I went with a Barnett pack as a replacement but kept the thick used friction plate back on the bottom to retain the quiet clutch mod benefits, followed by 2 thick steel plates, then alternating frictions & steels. Stack height ended up about 38mm (see attached pic). To get this I left one friction plate and the curved/dished plate out. On subsequent reading I see the curved plate is meant to give a more progressive clutch action, so I am thinking of at adding it in and adjusting a bit more. SO... being the first time I've done this, I have a couple of questions...

1) the curved plate from the Barnett pack looks more warped and twisted to me than just purely 'curved' or convex (see attached pic) - is this normal? I thought plates needed replacing if they were warped, but this one is straight out of the packet.

2) Do you always need to alternate friction and drive plates? If so, how is it ok for the first two steel drive plates to be together? Can you have 2 steel drive plates together elsewhere in the stack to adjust the height?

The clutch is working fine as it is but I wondered about the "more progressive feel" thing with the curved plate so just want to check what is ok to do on that front. I love the quiet clutch mod for all the reasons listed by others, so will be sticking with that part :D

Thanks in advance for any input ;)
 

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The dry clutch rattle from my Duc is just like the olden days of dry clutch rattle on a TZ!
The louder the better!!!
Many a clutch handle heavyness is fixed by scquirting some penetrating lube, CRC- INOX, into the bottom and top of the clutch handle pivot point!
And lubing the cable propperly:)!
 

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So to be clear, a small amount of rattle is natural when you are in gear, and driving? I put an open cover on my 748 today, and noticed that it rattles underload. Its light, but certainly noticable. Clutch is not slipping, and engagement is normal.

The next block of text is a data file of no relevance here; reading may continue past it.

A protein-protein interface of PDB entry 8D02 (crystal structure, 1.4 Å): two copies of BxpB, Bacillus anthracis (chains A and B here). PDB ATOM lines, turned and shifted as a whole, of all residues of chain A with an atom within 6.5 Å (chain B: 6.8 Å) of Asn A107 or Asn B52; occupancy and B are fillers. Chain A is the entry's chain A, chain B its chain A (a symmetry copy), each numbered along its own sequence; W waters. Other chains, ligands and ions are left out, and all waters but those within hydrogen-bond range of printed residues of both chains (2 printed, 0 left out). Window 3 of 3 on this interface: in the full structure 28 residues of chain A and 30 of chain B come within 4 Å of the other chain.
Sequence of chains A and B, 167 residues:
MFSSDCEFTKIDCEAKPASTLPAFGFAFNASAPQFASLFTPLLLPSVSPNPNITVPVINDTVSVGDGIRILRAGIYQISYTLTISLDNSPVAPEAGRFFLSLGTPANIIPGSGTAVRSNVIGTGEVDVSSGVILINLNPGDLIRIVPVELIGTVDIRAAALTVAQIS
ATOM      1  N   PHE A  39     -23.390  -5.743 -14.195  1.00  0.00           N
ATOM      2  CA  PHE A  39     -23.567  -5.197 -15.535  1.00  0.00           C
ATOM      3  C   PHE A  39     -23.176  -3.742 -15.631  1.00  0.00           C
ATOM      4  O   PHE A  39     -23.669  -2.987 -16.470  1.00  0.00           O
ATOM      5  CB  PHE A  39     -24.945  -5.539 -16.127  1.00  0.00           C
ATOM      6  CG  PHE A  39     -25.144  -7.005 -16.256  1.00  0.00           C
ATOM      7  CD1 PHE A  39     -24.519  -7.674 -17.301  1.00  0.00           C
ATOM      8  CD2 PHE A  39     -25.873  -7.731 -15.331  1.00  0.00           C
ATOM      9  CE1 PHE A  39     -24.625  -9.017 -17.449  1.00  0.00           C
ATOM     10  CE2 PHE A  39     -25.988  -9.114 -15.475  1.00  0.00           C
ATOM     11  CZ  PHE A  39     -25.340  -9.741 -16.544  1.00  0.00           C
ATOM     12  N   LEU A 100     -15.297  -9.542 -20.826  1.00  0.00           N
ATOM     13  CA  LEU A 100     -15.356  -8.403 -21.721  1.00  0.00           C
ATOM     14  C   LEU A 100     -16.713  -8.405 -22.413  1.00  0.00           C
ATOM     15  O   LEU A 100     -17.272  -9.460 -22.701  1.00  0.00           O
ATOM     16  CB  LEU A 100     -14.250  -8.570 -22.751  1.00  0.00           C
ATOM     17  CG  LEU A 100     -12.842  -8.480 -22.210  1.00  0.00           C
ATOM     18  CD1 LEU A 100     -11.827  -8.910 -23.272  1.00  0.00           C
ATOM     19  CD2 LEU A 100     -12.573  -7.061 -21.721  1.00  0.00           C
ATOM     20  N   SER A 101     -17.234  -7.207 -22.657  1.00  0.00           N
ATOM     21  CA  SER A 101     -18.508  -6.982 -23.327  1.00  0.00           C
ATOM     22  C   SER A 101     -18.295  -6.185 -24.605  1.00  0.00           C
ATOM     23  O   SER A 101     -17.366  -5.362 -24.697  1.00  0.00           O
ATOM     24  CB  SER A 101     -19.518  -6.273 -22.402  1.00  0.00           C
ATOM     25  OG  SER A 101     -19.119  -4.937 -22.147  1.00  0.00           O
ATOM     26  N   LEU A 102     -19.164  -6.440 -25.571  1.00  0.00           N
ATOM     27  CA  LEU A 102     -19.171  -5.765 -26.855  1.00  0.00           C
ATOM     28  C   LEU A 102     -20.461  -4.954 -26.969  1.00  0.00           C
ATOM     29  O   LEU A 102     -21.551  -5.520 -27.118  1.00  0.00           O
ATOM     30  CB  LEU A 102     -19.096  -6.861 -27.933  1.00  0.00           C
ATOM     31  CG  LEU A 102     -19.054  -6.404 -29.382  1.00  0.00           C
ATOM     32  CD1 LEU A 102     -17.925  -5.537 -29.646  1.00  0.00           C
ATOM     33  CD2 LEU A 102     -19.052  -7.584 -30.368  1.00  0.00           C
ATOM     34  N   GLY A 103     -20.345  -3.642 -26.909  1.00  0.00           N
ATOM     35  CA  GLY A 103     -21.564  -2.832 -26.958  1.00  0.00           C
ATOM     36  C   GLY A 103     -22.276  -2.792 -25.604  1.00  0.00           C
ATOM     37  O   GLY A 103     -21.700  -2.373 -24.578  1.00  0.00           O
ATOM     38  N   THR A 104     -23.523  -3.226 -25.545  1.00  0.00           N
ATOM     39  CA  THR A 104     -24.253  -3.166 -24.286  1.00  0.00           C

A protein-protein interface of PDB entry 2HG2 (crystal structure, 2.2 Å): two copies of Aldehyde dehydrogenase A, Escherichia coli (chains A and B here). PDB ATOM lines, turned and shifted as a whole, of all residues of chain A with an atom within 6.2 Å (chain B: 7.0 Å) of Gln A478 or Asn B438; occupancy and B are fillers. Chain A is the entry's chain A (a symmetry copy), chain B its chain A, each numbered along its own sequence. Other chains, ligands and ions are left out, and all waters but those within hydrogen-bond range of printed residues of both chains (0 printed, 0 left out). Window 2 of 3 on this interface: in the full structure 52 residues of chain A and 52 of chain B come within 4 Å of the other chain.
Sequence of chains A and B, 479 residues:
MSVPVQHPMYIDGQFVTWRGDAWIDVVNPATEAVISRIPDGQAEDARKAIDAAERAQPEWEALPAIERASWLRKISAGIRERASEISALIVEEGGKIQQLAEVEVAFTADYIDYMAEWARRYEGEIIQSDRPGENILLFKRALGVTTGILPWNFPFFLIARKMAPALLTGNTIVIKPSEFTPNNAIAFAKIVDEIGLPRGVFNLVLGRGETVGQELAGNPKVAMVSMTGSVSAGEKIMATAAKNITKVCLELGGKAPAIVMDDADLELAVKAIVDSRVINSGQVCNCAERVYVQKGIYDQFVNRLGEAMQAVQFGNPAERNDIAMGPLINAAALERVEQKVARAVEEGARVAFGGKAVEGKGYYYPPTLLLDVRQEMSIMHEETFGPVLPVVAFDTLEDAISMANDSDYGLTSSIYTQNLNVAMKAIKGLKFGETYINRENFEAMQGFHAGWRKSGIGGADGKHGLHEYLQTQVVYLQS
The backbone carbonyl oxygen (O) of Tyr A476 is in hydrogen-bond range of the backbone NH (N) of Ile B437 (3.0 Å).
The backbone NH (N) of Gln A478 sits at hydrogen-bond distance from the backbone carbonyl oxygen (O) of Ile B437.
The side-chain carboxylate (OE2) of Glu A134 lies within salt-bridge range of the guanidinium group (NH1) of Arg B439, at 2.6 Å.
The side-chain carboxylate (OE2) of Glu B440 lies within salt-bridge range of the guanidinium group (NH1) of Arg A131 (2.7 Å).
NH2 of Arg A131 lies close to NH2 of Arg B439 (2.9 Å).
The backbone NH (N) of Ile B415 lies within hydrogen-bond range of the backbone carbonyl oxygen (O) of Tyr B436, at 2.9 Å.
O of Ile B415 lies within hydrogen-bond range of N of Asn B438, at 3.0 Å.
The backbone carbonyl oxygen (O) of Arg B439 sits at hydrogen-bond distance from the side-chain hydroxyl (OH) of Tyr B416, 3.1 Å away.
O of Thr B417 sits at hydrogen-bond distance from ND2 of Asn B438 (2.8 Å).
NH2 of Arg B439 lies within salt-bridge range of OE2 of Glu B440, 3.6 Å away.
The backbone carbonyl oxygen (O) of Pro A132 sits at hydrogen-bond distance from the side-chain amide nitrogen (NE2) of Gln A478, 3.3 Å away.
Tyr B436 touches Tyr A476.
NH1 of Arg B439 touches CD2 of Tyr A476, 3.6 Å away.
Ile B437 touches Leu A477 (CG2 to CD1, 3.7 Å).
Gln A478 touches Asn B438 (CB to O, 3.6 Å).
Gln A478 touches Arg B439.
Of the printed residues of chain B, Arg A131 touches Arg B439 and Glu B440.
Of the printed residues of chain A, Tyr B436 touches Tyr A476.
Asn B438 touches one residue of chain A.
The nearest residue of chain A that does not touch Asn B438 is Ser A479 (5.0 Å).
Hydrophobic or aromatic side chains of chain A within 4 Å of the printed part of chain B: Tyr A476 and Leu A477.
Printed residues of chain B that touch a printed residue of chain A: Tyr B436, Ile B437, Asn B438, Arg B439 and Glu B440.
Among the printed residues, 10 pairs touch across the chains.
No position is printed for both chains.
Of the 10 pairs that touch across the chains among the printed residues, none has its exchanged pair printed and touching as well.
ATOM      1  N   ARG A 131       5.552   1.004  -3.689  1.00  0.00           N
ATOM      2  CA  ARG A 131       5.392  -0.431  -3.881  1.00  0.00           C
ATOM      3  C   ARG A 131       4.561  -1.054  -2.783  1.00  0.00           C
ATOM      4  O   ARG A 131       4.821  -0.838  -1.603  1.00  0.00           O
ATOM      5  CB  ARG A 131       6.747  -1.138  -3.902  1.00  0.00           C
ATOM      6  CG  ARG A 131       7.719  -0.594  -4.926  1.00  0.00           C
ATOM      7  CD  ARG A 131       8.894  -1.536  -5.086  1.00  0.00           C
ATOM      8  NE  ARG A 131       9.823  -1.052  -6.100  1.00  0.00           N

If you put an open cover on a new dry clutched Duc, would it rattle a bit even when you were accelerating?
 

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I am going to try this mod out later today and I have to admit that I still dont fully understand what I need to do to my clutch pack.
I have a 1999 996 biposto.
If I read correctly, this mod does not require any extra plates or new plates and is therefore free.
Can someone list the stock 996 plate order and then the 996 plate order that would be used for this mod or seen after this mod is complete?
 

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96 ss900 I used Barnett aluminum clutch, installed I old friction plate at bottom of stack, did not include this in stack ht. measurement as far as I can remember. I had an alloy basket to install, but found PO had already installed one , it was in decent shape even though it had been used with steel plates, so I saved the new one. It didn't have adequate clearance in the slots for free function, anyway. Clutch works flawlessly, noise much reduced but still there when clutch lever is pulled in at a light.
 

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Right...but you used an old plate. This isn't the same thing. This is a rearrangement of the existing plates. Anybody?
I won't tear into it at the moment be side I just feel too lost without the plate movement clarified so I know which plates move where.
 

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Fitted a brand new all alloy clutch to the Monster today; MPL basket, SSR hub and Newfren plates, quiet as a mouse with no audible difference if lever pulled in or not - quietest I've ever heard.

I give it 1000 miles before it rattles like a skeleton wanking on a tin roof into a tin can... :rolleyes: